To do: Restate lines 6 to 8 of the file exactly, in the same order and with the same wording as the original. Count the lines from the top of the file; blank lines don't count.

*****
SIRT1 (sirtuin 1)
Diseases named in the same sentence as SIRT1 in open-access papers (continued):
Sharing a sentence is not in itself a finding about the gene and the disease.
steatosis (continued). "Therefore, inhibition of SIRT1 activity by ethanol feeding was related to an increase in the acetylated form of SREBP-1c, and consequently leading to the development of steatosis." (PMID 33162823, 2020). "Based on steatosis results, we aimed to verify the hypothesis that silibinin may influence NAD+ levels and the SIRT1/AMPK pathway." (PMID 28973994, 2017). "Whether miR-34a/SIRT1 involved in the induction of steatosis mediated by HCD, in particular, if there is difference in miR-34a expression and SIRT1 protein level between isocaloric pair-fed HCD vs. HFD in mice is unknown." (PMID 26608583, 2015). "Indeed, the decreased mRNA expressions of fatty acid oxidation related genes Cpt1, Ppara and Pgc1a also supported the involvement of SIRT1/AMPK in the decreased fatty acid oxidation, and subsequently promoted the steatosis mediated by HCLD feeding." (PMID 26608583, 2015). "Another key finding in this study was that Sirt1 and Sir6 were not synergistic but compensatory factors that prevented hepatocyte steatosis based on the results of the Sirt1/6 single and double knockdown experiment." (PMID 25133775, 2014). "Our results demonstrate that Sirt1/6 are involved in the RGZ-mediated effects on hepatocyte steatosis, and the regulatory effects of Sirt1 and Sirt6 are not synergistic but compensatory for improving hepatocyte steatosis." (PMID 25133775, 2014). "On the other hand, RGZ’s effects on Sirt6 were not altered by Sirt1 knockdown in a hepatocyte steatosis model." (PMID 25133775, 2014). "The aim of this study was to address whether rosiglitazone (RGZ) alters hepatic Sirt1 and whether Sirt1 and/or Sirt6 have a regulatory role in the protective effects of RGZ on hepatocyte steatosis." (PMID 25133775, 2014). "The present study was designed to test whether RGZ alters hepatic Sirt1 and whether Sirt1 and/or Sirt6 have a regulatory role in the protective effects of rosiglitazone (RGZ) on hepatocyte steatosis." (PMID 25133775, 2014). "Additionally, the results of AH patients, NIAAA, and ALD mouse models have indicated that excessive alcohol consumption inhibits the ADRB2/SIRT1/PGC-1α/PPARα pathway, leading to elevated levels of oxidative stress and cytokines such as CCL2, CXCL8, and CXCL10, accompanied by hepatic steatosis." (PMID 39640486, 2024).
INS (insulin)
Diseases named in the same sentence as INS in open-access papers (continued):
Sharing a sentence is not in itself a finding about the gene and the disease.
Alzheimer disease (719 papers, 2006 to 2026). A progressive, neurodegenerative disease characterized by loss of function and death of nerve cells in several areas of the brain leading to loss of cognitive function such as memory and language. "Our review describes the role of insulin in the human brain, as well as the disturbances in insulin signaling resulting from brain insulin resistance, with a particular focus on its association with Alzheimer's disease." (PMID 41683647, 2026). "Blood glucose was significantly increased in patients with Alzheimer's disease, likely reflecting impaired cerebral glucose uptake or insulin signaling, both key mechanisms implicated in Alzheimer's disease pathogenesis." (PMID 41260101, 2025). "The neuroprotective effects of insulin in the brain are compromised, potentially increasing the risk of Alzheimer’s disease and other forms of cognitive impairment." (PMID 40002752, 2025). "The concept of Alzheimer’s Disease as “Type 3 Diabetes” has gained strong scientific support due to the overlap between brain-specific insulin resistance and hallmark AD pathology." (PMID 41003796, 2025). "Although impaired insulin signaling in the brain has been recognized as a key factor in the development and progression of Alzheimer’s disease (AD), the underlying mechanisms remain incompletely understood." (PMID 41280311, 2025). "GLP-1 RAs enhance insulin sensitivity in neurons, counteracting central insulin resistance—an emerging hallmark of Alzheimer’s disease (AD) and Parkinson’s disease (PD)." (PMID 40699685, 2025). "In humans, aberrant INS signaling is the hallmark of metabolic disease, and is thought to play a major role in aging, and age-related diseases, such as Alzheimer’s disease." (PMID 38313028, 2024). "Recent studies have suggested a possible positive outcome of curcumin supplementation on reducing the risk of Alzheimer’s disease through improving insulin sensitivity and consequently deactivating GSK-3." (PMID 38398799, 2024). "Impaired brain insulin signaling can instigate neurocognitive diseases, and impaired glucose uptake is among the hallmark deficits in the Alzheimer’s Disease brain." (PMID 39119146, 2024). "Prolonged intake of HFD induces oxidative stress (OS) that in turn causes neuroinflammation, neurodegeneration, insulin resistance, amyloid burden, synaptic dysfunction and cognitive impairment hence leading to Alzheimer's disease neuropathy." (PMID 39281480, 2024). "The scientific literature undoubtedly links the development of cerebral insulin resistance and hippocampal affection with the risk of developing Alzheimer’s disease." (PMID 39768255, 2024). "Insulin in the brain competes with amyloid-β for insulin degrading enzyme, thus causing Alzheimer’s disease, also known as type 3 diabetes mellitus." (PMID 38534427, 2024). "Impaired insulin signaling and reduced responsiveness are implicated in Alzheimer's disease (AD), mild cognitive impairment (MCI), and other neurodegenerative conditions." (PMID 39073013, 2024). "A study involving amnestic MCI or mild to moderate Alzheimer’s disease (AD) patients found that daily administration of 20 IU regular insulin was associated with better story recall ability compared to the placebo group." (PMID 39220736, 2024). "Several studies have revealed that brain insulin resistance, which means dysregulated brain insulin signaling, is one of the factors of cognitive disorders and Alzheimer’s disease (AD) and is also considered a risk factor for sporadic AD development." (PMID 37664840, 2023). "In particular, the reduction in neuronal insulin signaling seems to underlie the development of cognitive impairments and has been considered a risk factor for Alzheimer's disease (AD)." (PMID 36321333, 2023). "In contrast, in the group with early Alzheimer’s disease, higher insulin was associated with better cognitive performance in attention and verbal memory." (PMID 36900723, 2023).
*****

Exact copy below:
Diseases named in the same sentence as INS in open-access papers (continued):
Sharing a sentence is not in itself a finding about the gene and the disease.
Alzheimer disease (719 papers, 2006 to 2026). A progressive, neurodegenerative disease characterized by loss of function and death of nerve cells in several areas of the brain leading to loss of cognitive function such as memory and language. "Our review describes the role of insulin in the human brain, as well as the disturbances in insulin signaling resulting from brain insulin resistance, with a particular focus on its association with Alzheimer's disease." (PMID 41683647, 2026). "Blood glucose was significantly increased in patients with Alzheimer's disease, likely reflecting impaired cerebral glucose uptake or insulin signaling, both key mechanisms implicated in Alzheimer's disease pathogenesis." (PMID 41260101, 2025). "The neuroprotective effects of insulin in the brain are compromised, potentially increasing the risk of Alzheimer’s disease and other forms of cognitive impairment." (PMID 40002752, 2025). "The concept of Alzheimer’s Disease as “Type 3 Diabetes” has gained strong scientific support due to the overlap between brain-specific insulin resistance and hallmark AD pathology." (PMID 41003796, 2025). "Although impaired insulin signaling in the brain has been recognized as a key factor in the development and progression of Alzheimer’s disease (AD), the underlying mechanisms remain incompletely understood." (PMID 41280311, 2025). "GLP-1 RAs enhance insulin sensitivity in neurons, counteracting central insulin resistance—an emerging hallmark of Alzheimer’s disease (AD) and Parkinson’s disease (PD)." (PMID 40699685, 2025). "In humans, aberrant INS signaling is the hallmark of metabolic disease, and is thought to play a major role in aging, and age-related diseases, such as Alzheimer’s disease." (PMID 38313028, 2024). "Recent studies have suggested a possible positive outcome of curcumin supplementation on reducing the risk of Alzheimer’s disease through improving insulin sensitivity and consequently deactivating GSK-3." (PMID 38398799, 2024). "Impaired brain insulin signaling can instigate neurocognitive diseases, and impaired glucose uptake is among the hallmark deficits in the Alzheimer’s Disease brain." (PMID 39119146, 2024). "Prolonged intake of HFD induces oxidative stress (OS) that in turn causes neuroinflammation, neurodegeneration, insulin resistance, amyloid burden, synaptic dysfunction and cognitive impairment hence leading to Alzheimer's disease neuropathy." (PMID 39281480, 2024). "The scientific literature undoubtedly links the development of cerebral insulin resistance and hippocampal affection with the risk of developing Alzheimer’s disease." (PMID 39768255, 2024). "Insulin in the brain competes with amyloid-β for insulin degrading enzyme, thus causing Alzheimer’s disease, also known as type 3 diabetes mellitus." (PMID 38534427, 2024). "Impaired insulin signaling and reduced responsiveness are implicated in Alzheimer's disease (AD), mild cognitive impairment (MCI), and other neurodegenerative conditions." (PMID 39073013, 2024). "A study involving amnestic MCI or mild to moderate Alzheimer’s disease (AD) patients found that daily administration of 20 IU regular insulin was associated with better story recall ability compared to the placebo group." (PMID 39220736, 2024). "Several studies have revealed that brain insulin resistance, which means dysregulated brain insulin signaling, is one of the factors of cognitive disorders and Alzheimer’s disease (AD) and is also considered a risk factor for sporadic AD development." (PMID 37664840, 2023). "In particular, the reduction in neuronal insulin signaling seems to underlie the development of cognitive impairments and has been considered a risk factor for Alzheimer's disease (AD)." (PMID 36321333, 2023). "In contrast, in the group with early Alzheimer’s disease, higher insulin was associated with better cognitive performance in attention and verbal memory." (PMID 36900723, 2023).